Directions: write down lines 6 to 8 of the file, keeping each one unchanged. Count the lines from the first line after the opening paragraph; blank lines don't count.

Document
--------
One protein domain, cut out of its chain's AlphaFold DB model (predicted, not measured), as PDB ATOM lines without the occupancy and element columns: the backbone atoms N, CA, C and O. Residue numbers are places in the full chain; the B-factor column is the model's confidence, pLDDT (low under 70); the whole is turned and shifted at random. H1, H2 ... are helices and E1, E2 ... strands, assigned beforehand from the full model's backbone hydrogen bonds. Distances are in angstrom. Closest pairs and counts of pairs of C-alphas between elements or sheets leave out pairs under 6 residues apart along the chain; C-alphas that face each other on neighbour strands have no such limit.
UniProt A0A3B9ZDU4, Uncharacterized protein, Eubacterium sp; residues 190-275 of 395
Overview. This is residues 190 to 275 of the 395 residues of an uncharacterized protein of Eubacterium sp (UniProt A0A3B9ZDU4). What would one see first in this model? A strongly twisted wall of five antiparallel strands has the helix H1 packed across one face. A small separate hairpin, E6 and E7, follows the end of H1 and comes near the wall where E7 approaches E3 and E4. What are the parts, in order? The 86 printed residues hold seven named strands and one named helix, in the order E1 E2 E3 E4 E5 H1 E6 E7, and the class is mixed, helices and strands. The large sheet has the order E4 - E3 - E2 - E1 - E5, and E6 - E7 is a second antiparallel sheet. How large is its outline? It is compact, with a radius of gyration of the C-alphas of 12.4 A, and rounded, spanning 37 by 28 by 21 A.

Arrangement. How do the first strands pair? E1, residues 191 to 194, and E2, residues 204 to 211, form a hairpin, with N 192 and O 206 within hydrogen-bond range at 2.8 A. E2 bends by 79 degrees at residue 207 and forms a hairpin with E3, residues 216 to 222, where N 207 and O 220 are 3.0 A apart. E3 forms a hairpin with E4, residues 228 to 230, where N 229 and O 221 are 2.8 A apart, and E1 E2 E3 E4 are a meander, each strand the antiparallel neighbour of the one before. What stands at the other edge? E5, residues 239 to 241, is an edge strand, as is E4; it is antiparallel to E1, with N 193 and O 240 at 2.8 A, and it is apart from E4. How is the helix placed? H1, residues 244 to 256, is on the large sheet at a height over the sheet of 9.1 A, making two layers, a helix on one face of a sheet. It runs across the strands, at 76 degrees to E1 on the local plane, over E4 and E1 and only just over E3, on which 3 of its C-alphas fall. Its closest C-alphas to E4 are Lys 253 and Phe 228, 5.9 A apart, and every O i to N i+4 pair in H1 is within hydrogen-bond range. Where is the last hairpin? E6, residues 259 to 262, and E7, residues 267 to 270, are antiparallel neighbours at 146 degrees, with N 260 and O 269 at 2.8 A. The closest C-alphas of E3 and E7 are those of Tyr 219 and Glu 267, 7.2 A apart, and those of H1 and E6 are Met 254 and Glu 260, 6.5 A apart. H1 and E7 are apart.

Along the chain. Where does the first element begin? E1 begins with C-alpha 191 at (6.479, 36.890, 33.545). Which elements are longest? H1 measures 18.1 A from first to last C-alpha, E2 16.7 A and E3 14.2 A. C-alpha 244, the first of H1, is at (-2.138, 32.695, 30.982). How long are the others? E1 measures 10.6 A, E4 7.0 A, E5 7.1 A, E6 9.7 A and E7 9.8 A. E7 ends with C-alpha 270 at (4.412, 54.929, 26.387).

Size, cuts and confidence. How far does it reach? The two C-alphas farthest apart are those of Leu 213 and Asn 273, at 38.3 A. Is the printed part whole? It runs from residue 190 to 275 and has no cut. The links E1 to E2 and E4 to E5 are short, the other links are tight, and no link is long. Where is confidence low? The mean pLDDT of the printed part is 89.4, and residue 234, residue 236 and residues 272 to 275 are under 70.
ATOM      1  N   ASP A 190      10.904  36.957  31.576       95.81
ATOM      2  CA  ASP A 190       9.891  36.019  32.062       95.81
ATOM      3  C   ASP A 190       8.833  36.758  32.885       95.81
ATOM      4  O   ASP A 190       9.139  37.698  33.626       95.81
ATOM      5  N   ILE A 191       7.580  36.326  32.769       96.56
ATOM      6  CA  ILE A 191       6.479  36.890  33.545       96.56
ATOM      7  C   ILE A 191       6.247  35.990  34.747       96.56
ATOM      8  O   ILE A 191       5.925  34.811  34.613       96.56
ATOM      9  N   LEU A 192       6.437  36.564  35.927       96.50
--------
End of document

ATOM      1  N   ASP A 190      10.904  36.957  31.576       95.81
ATOM      2  CA  ASP A 190       9.891  36.019  32.062       95.81
ATOM      3  C   ASP A 190       8.833  36.758  32.885       95.81